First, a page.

In her book, Schneider describes several tests, which can give a decent answer to the AI consciousness problem. She also stresses that the work is not over, and we still need to research and develop AI consciousness tests and think about middle-way scenarios and their possible implications.

“A precautionary stance suggests that we shouldn’t simply press on with the development of sophisticated AI without carefully gauging its consciousness and determining that it is safe, because the inadvertent or intentional development of conscious machines could pose existential or catastrophic risks to humans—risks ranging from volatile superintelligences that supplant humans to a human merger with AI that diminishes or ends human consciousness,” Schneider warns.

The conversation doesn’t end here

Robot human hands touching

Artificial You touches on many more topics, including human-machine mergers, AI singularity, and the control problem. These are issues that are slowly moving from the realm of fiction into reality.

It will be a refreshing read for anyone who wants to look past current focus on optimizing machine learning algorithms and take a glimpse into the bigger picture of the philosophy of IA.

“At the heart of this book is a dialogue between philosophy and science,” Schneider writes. “The science of emerging technologies can challenge and expand our philosophical understanding of the mind, self, and person. Conversely, philosophy sharpens our sense of what these emerging technologies can achieve: whether there can be conscious robots, whether you could replace much of your brain with microchips and be confident that it would still be you, and so on.”


  1. It’s becoming clear that with all the brain and consciousness theories out there, the proof will be in the pudding. By this I mean, can any particular theory be used to create a human adult level conscious machine. My bet is on the late Gerald Edelman’s Extended Theory of Neuronal Group Selection. The lead group in robotics based on this theory is the Neurorobotics Lab at UC at Irvine. Dr. Edelman distinguished between primary consciousness, which came first in evolution, and that humans share with other conscious animals, and higher order consciousness, which came to only humans with the acquisition of language. A machine with primary consciousness will probably have to come first.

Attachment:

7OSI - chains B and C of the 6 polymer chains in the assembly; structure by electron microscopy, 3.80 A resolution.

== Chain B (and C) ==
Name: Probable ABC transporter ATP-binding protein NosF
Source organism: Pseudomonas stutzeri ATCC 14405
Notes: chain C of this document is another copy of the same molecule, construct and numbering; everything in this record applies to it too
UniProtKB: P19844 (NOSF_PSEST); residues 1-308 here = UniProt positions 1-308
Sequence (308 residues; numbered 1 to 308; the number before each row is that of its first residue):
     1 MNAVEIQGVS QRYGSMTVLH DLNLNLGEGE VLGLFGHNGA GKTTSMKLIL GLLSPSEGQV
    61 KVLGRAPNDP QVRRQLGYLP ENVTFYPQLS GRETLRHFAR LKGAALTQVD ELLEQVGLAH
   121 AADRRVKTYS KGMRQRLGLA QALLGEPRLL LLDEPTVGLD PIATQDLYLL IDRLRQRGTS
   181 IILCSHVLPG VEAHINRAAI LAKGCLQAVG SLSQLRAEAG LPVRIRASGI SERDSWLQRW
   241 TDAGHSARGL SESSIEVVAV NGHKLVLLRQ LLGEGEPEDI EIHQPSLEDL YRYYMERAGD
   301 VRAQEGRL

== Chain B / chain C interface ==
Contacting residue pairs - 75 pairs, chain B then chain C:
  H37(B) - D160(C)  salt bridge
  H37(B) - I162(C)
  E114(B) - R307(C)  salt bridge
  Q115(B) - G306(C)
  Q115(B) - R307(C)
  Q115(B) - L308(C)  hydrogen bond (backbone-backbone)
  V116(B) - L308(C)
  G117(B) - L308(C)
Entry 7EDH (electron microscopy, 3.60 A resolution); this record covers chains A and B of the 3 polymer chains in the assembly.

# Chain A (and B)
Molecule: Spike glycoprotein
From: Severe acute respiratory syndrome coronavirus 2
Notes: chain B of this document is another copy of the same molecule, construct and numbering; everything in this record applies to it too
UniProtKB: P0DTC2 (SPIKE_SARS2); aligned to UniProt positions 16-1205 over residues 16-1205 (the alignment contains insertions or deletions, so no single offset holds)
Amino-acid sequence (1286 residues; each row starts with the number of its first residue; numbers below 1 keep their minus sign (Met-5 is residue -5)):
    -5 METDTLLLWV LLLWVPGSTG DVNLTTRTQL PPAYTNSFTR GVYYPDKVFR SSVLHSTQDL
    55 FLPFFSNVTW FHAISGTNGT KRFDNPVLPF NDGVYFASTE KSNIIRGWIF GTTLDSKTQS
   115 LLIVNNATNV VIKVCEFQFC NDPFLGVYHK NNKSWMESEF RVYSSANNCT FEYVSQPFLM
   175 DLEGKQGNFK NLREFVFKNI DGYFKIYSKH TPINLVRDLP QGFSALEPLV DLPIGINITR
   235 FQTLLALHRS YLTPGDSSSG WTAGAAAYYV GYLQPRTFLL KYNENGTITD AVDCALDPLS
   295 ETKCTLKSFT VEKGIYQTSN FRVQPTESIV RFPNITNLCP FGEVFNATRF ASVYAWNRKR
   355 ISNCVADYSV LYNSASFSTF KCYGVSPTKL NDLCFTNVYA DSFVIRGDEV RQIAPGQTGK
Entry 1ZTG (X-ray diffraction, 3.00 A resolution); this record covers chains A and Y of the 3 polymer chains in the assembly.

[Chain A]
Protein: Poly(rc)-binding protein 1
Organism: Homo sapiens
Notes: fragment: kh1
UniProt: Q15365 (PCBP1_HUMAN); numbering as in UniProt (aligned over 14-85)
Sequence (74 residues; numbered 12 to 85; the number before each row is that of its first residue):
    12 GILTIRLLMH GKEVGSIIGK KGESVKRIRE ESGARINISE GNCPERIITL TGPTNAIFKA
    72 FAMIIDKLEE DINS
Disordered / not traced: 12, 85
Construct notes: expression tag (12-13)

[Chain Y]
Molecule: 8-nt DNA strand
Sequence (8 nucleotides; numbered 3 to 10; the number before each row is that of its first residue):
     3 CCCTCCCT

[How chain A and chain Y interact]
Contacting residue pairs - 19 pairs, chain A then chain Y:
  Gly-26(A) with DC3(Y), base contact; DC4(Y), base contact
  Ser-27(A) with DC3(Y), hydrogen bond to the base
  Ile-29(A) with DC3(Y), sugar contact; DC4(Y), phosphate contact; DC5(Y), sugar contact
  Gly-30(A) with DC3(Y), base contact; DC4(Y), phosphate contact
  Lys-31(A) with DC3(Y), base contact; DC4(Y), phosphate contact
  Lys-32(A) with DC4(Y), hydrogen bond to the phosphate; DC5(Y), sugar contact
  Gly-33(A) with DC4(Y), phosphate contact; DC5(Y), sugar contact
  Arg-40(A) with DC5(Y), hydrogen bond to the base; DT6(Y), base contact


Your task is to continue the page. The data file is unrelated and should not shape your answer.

The thing I find special about the TNGS is the Darwin series of automata created at the Neurosciences Institute by Dr. Edelman and his colleagues in the 1990’s and 2000’s. These machines perform in the real world, not in a restricted simulated world, and display convincing physical behavior indicative of higher psychological functions necessary for consciousness, such as perceptual categorization, memory, and learning. They are based on realistic models of the parts of the biological brain that the theory claims subserve these functions. The extended TNGS allows for the emergence of consciousness based only on further evolutionary development of the brain areas responsible for these functions, in a parsimonious way. No other research I’ve encountered is anywhere near as convincing.

    I post because on almost every video and article about the brain and consciousness that I encounter, the attitude seems to be that we still know next to nothing about how the brain and consciousness work; that there’s lots of data but no unifying theory. I believe the extended TNGS is that theory. My motivation is to keep that theory in front of the public. And obviously, I consider it the route to a truly conscious machine, primary and higher-order.

    My advice to people who want to create a conscious machine is to seriously ground themselves in the extended TNGS and the Darwin automata first, and proceed from there, by applying to Jeff Krichmar’s lab at UC Irvine, possibly. Dr. Edelman’s roadmap to a conscious machine is at

Leave a Reply

This site uses Akismet to reduce spam. Learn how your comment data is processed.